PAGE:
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Kiln People
Beth Meacham, David Brin

Foundation and Empire

Foundation and Empire - Isaac Asimov Continuing from my review of Foundation (book 1) just a few days ago, this is my take on volume 2 of the iconic original trilogy. The title Foundation and Empire is something of a misnomer as the Galactic Empire has already faded in this book and its function is more like a prop than a player. When I first looked at the titles of the books in this trilogy in my teens I was also a little confused that [b:Second Foundation|29580|Second Foundation (Foundation, #3)|Isaac Asimov|https://d.gr-assets.com/books/1320416089s/29580.jpg|64823] is actually the third book! Still, at least I didn't make the mistake of reading [b:Second Foundation|29580|Second Foundation (Foundation, #3)|Isaac Asimov|https://d.gr-assets.com/books/1320416089s/29580.jpg|64823] before Foundation and Empire; that would have sucked.

Unlike Foundation (#1) Foundation and Empire is not a fix-up novel of several connected stories but it does consist of two novellas, “The General” and “The Mule ”. “The General” (Part 1 of the book) is indeed about “Foundation and Empire” where the Foundation comes under attack by the last remnant of the Galactic Empire led by the formidable General Bel Riose. The rather lame hero of the Foundation on this occasion is one Lathan Devers who does not actually outwit the Empire here but won because according to Hari Seldon’s arcane psychohistory algorithm it is statistically impossible for the Foundation to lose, almost like a preordainment.

It's interesting that I remember nothing about this shorter Part 1 of Foundation and Empire from my previous read decades ago. “The General” is a likable novella but it lacks compelling characters and, unlike previous Foundation stories, does not feature cunning heroics. It passes the time pleasantly enough but is basically just a warm up for the monumental Part 2 “The Mule”.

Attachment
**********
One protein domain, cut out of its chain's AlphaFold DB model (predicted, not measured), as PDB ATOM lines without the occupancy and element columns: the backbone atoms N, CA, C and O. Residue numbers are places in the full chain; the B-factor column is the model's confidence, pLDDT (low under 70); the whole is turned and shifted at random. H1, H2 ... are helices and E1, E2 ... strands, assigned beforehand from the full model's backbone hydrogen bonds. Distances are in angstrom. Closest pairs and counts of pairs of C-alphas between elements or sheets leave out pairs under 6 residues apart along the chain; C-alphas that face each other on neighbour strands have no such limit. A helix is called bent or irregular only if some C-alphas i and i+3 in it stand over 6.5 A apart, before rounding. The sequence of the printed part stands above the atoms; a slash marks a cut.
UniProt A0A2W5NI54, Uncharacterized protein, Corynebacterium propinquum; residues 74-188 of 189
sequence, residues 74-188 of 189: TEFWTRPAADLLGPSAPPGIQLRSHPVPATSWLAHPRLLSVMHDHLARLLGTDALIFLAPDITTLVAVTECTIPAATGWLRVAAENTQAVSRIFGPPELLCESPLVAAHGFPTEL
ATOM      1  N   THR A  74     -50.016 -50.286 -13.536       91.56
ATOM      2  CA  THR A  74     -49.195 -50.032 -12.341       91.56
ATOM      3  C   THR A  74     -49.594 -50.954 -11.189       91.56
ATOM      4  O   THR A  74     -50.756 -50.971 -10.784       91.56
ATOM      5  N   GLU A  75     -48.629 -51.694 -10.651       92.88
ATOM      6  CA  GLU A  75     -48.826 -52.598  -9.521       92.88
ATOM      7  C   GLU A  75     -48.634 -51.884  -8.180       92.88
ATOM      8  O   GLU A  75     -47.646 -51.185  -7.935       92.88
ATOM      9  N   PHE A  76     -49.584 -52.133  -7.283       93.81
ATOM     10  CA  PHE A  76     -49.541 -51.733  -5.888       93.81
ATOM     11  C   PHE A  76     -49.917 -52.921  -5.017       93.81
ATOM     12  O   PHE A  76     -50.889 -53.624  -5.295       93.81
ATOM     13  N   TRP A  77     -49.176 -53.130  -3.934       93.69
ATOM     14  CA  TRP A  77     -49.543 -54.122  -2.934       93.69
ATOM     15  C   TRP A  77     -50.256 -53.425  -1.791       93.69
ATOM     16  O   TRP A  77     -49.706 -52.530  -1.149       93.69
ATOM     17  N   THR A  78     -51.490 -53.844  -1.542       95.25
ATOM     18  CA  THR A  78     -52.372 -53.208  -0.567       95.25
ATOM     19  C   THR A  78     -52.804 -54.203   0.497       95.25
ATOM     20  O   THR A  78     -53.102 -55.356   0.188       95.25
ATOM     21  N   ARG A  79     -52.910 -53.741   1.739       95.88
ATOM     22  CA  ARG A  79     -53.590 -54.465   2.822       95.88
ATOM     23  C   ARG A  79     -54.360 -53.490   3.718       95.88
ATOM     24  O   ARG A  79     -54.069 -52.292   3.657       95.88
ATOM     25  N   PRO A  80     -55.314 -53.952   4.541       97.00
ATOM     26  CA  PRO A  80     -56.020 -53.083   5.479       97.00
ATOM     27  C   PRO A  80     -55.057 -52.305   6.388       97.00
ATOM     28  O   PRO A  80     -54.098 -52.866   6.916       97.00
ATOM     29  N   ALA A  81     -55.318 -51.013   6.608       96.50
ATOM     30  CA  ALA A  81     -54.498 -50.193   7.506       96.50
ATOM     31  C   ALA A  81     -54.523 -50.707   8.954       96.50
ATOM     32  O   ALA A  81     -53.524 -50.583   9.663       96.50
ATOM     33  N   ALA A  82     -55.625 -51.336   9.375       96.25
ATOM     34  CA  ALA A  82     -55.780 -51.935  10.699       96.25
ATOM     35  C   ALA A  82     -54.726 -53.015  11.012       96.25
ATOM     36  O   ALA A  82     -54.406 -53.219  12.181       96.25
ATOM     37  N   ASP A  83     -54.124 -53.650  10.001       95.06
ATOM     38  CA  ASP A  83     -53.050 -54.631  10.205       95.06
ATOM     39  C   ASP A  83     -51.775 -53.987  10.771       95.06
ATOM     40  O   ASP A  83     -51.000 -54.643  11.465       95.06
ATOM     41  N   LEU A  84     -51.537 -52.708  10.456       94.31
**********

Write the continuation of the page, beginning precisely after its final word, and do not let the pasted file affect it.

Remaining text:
“The Mule” is kind of like The Foundation meets X-Men, well, may be not as we are only talking about one villainous insidious mutant with mental powers. I remember very well what happen in this part of the book in spite of having read it decades ago. I do have memory like a sieve so kudos to prof Asimov for writing something so unforgettable. “The Mule” is a fantastic villain, insidious and devious yet oddly sympathetic and pitiful. Anybody who says Asimov writes flat characters should have The Mule change his mind for him.

The less I say about this part of the book the netter I think. As this is a reread of a story I remember quite well the element of surprise is not there for me at the book’s denouement. In any case even for new readers Asimov did hint fairly strongly about the Mule’s identity in previous chapters. I envy you if you have not read Foundation and Empire before or if you have read but possess an even worse memory than mine (well, may be the latter not so much).

Going straight on to [b:Second Foundation|29580|Second Foundation (Foundation, #3)|Isaac Asimov|https://d.gr-assets.com/books/1320416089s/29580.jpg|64823] without a bathroom break.